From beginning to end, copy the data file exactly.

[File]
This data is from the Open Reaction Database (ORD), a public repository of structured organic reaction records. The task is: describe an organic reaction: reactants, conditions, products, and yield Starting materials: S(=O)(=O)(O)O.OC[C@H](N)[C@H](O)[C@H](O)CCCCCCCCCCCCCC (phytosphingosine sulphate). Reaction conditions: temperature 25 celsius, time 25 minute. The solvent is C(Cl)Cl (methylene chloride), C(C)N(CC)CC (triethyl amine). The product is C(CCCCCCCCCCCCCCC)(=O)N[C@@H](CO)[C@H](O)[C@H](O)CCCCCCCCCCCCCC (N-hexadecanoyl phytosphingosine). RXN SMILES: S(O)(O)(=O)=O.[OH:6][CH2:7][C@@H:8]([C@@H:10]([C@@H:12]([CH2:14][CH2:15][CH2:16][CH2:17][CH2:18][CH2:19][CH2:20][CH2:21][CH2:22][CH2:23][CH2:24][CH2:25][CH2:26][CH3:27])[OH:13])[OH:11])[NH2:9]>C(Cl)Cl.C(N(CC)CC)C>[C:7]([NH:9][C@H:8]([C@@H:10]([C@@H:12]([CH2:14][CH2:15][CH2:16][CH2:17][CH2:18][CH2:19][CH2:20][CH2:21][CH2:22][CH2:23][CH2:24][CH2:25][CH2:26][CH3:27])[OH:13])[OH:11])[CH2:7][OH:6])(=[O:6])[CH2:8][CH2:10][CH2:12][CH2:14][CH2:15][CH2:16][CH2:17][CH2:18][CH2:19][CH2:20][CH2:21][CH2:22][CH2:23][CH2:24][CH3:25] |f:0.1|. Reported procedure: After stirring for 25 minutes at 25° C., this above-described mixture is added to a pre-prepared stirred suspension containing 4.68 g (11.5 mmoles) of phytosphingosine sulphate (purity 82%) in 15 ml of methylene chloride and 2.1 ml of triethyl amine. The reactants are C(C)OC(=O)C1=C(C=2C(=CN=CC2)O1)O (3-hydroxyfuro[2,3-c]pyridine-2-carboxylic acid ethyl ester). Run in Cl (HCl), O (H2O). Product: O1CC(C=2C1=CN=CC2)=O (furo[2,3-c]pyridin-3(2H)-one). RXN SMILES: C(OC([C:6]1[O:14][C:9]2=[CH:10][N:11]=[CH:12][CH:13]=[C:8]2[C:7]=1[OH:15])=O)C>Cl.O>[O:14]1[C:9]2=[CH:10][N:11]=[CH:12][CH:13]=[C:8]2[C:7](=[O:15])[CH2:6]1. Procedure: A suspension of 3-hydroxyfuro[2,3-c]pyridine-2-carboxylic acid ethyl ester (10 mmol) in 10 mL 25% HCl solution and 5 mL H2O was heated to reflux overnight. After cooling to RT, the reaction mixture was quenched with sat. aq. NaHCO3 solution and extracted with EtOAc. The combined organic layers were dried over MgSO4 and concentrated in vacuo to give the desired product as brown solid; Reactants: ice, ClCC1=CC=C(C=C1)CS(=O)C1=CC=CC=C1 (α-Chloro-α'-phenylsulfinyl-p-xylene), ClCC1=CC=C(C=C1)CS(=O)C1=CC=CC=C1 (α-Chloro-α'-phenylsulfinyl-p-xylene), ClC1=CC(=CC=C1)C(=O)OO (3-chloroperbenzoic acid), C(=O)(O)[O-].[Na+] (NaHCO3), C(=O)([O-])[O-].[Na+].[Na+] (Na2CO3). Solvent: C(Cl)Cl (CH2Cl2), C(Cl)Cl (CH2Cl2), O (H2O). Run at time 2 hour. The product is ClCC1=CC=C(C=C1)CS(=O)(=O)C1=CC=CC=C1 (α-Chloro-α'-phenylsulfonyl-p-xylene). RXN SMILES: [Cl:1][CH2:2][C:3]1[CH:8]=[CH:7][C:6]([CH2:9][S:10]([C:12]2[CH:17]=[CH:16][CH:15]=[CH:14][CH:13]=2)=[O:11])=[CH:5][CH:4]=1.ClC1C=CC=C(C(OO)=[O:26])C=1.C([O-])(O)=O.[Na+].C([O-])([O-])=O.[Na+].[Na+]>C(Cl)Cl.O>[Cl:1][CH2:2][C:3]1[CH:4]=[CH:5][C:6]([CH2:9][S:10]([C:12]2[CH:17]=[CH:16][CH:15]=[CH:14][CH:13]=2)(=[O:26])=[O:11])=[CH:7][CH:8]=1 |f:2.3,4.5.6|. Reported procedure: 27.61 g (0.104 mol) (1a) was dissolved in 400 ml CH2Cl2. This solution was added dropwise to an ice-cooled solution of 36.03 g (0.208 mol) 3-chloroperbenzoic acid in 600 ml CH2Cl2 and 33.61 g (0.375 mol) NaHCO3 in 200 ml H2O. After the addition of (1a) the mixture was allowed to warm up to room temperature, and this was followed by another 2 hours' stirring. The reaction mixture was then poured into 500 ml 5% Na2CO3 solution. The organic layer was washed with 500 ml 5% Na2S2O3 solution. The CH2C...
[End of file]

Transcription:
This data is from the Open Reaction Database (ORD), a public repository of structured organic reaction records. The task is: describe an organic reaction: reactants, conditions, products, and yield Starting materials: S(=O)(=O)(O)O.OC[C@H](N)[C@H](O)[C@H](O)CCCCCCCCCCCCCC (phytosphingosine sulphate). Reaction conditions: temperature 25 celsius, time 25 minute. The solvent is C(Cl)Cl (methylene chloride), C(C)N(CC)CC (triethyl amine). The product is C(CCCCCCCCCCCCCCC)(=O)N[C@@H](CO)[C@H](O)[C@H](O)CCCCCCCCCCCCCC (N-hexadecanoyl phytosphingosine). RXN SMILES: S(O)(O)(=O)=O.[OH:6][CH2:7][C@@H:8]([C@@H:10]([C@@H:12]([CH2:14][CH2:15][CH2:16][CH2:17][CH2:18][CH2:19][CH2:20][CH2:21][CH2:22][CH2:23][CH2:24][CH2:25][CH2:26][CH3:27])[OH:13])[OH:11])[NH2:9]>C(Cl)Cl.C(N(CC)CC)C>[C:7]([NH:9][C@H:8]([C@@H:10]([C@@H:12]([CH2:14][CH2:15][CH2:16][CH2:17][CH2:18][CH2:19][CH2:20][CH2:21][CH2:22][CH2:23][CH2:24][CH2:25][CH2:26][CH3:27])[OH:13])[OH:11])[CH2:7][OH:6])(=[O:6])[CH2:8][CH2:10][CH2:12][CH2:14][CH2:15][CH2:16][CH2:17][CH2:18][CH2:19][CH2:20][CH2:21][CH2:22][CH2:23][CH2:24][CH3:25] |f:0.1|. Reported procedure: After stirring for 25 minutes at 25° C., this above-described mixture is added to a pre-prepared stirred suspension containing 4.68 g (11.5 mmoles) of phytosphingosine sulphate (purity 82%) in 15 ml of methylene chloride and 2.1 ml of triethyl amine. The reactants are C(C)OC(=O)C1=C(C=2C(=CN=CC2)O1)O (3-hydroxyfuro[2,3-c]pyridine-2-carboxylic acid ethyl ester). Run in Cl (HCl), O (H2O). Product: O1CC(C=2C1=CN=CC2)=O (furo[2,3-c]pyridin-3(2H)-one). RXN SMILES: C(OC([C:6]1[O:14][C:9]2=[CH:10][N:11]=[CH:12][CH:13]=[C:8]2[C:7]=1[OH:15])=O)C>Cl.O>[O:14]1[C:9]2=[CH:10][N:11]=[CH:12][CH:13]=[C:8]2[C:7](=[O:15])[CH2:6]1. Procedure: A suspension of 3-hydroxyfuro[2,3-c]pyridine-2-carboxylic acid ethyl ester (10 mmol) in 10 mL 25% HCl solution and 5 mL H2O was heated to reflux overnight. After cooling to RT, the reaction mixture was quenched with sat. aq. NaHCO3 solution and extracted with EtOAc. The combined organic layers were dried over MgSO4 and concentrated in vacuo to give the desired product as brown solid; Reactants: ice, ClCC1=CC=C(C=C1)CS(=O)C1=CC=CC=C1 (α-Chloro-α'-phenylsulfinyl-p-xylene), ClCC1=CC=C(C=C1)CS(=O)C1=CC=CC=C1 (α-Chloro-α'-phenylsulfinyl-p-xylene), ClC1=CC(=CC=C1)C(=O)OO (3-chloroperbenzoic acid), C(=O)(O)[O-].[Na+] (NaHCO3), C(=O)([O-])[O-].[Na+].[Na+] (Na2CO3). Solvent: C(Cl)Cl (CH2Cl2), C(Cl)Cl (CH2Cl2), O (H2O). Run at time 2 hour. The product is ClCC1=CC=C(C=C1)CS(=O)(=O)C1=CC=CC=C1 (α-Chloro-α'-phenylsulfonyl-p-xylene). RXN SMILES: [Cl:1][CH2:2][C:3]1[CH:8]=[CH:7][C:6]([CH2:9][S:10]([C:12]2[CH:17]=[CH:16][CH:15]=[CH:14][CH:13]=2)=[O:11])=[CH:5][CH:4]=1.ClC1C=CC=C(C(OO)=[O:26])C=1.C([O-])(O)=O.[Na+].C([O-])([O-])=O.[Na+].[Na+]>C(Cl)Cl.O>[Cl:1][CH2:2][C:3]1[CH:4]=[CH:5][C:6]([CH2:9][S:10]([C:12]2[CH:17]=[CH:16][CH:15]=[CH:14][CH:13]=2)(=[O:26])=[O:11])=[CH:7][CH:8]=1 |f:2.3,4.5.6|. Reported procedure: 27.61 g (0.104 mol) (1a) was dissolved in 400 ml CH2Cl2. This solution was added dropwise to an ice-cooled solution of 36.03 g (0.208 mol) 3-chloroperbenzoic acid in 600 ml CH2Cl2 and 33.61 g (0.375 mol) NaHCO3 in 200 ml H2O. After the addition of (1a) the mixture was allowed to warm up to room temperature, and this was followed by another 2 hours' stirring. The reaction mixture was then poured into 500 ml 5% Na2CO3 solution. The organic layer was washed with 500 ml 5% Na2S2O3 solution. The CH2C...